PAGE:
The Indianapolis 500 is just days away.
“The Greatest Spectacle in Racing” will kick off Sunday afternoon at the Indianapolis Motor Speedway in Speedway, Indiana.
Below, you can find out information about the race and how to tune in.
How can I watch the race live?
ABC will be airing the Indy 500, with pre-race coverage beginning Sunday at 11 a.m. ET. You can also search for in-person tickets here.
The Indianapolis Motor Speedway website says the command for drivers to start their engines will take place at 12:12 p.m. ET and the race will unfold at 12:19 p.m. ET.
What should I know about this year’s race?
The 500-mile competition will feature 33 drivers.
Ed Carpenter has taken the top starting spot for the third year in a row. Drivers Simon Pagenaud and Will Power will join him in Row 1 in the No. 2 and No. 3 spots, respectively.
Danica Patrick — Carpenter’s teammate — will also compete. She has qualified seventh for the final start of her career, meaning she’ll start in Row 3.
The first female to lead at Indy hasn’t competed in an IndyCar since 2011.
“Qualifying at Indy is a thing,” Patrick wrote in an Instagram post. “It’s special. Stressful. Rewarding. Depressing. Scary. Easy. Fast. It can change from day to day. Lap to lap. Year to year. You just never know….so I don’t take the good days for granted.”
She added, “Feeling pretty grateful to come back after 7 years and qualify 7th.”
Helio Castroneves is also set to take part. He’ll be chasing a record-tying fourth 500 win from the No. 8 starting spot next to Patrick.
You can see the rest of the starting grid here.
Who was the 2017 winner?
Takuma Sato was the 2017 champion. Sato, the first Japanese winner at Indy, will start this year’s race 16th from the inside of Row 6.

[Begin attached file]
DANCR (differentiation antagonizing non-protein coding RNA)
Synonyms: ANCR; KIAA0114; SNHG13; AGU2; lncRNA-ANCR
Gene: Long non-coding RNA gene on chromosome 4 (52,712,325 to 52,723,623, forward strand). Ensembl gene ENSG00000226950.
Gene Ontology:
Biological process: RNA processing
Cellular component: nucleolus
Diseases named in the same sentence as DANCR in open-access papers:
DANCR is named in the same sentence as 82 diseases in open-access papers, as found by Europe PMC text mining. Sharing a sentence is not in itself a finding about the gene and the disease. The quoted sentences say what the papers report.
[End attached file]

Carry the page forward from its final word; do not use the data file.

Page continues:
Can I expect to see stars?
Yes! Kelly Clarkson will sing “The Star-Spangled Banner” and “Avengers: Infinity War” star Chris Hemsworth will serve as the honorary starter, Fox 59 reported, adding that other celebrities are scheduled to be on hand.
What else should I know?
Winning drivers famously drink milk — and the Indianapolis Motor Speedway explains the history behind it online.
It says that “Louis Meyer regularly drank buttermilk to refresh himself on a hot day and happened to drink some in Victory Lane as a matter of habit after winning the 1936 race. An executive with what was then the Milk Foundation was so elated when he saw the moment captured in a photograph in the sports section of his newspaper the following morning that he vowed to make sure it would be repeated in coming years.”
The speedway adds, “There was a period between 1947-55 when milk was apparently no longer offered, but the practice was revived in 1956 and has been a tradition ever since.”The Indiana Dairy Association revealed May 23 that 17 out of the 33 drivers in the 2018 race have requested whole milk.